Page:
[full article in Lithuanian; abstract in English]
All of the known letters of the poet Janina Degutytė (1928–1990), addressed to Teresė Ramanauskaitė-Bukauskienė (1928–1990), are published in this work. The thirty letters were written during the period of 1954–1968. These letters belong to the early epistolary period of the poet and, in a metonymical sense, reflect her correspondence of that time that took place between the Lithuanian philologists who had become close during their studies in Vilnius University.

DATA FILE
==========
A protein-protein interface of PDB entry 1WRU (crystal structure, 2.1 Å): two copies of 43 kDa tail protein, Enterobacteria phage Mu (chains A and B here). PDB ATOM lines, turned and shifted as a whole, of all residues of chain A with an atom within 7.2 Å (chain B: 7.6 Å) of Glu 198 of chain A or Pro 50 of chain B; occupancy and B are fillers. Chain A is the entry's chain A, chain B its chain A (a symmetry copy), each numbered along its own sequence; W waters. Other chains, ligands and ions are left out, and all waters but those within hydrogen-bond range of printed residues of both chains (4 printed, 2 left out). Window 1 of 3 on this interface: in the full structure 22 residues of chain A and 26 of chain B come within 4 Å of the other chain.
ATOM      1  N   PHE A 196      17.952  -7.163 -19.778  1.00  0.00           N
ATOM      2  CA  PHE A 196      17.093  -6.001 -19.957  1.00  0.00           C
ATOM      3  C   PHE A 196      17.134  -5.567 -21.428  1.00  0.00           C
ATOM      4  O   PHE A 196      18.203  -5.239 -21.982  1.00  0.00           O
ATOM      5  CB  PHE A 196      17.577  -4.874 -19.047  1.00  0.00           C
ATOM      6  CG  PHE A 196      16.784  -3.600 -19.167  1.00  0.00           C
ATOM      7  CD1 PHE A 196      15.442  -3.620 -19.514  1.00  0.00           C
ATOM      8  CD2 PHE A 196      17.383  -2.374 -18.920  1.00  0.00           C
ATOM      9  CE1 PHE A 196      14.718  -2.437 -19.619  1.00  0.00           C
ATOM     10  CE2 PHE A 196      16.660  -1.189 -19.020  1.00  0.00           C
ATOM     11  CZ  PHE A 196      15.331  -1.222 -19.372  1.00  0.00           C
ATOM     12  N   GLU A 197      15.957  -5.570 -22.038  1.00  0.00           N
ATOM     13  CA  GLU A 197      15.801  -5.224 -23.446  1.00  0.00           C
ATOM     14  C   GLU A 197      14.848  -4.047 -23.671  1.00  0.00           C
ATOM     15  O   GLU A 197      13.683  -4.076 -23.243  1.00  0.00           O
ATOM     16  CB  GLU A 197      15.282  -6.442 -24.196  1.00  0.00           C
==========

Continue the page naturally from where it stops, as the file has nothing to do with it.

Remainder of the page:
These are long letters, written as narratives, revealing the desire to speak up, to give an account of one’s life, environment, activities and hardships. They reveal a strong desire to communicate and an underlying feeling of the lack of communication, essentially affecting the form and contents of the letter; thus, the letter becomes an attempt to compensate for the lack of a communicative society, a society which has suddenly been lost, since the new provincial environment is perceived as alien and non-communicative. This correspondence exhibits the most important recurring features of the epistolary heritage of the poet of this period: what it was like to live up to the obligation of teaching in the province, which has been very little documented and described to date; what were the living conditions of a young teacher and how much effort they demanded to endure; how Degutytė experienced the tension between teaching, her vocation as a poet and the poor living conditions; how her health deteriorated because of this tension; what radical states the poet underwent by dividing her energy between her students and her poetry. These letters also tell an almost Cinderella-like story of Degutytė’s career – a very ambitious+ and emotional, but diffident and poor, teacher is transformed into a poet living in a sunlit apartment. These letters uncover all the major steps made in attaining a strong sociocultural status.
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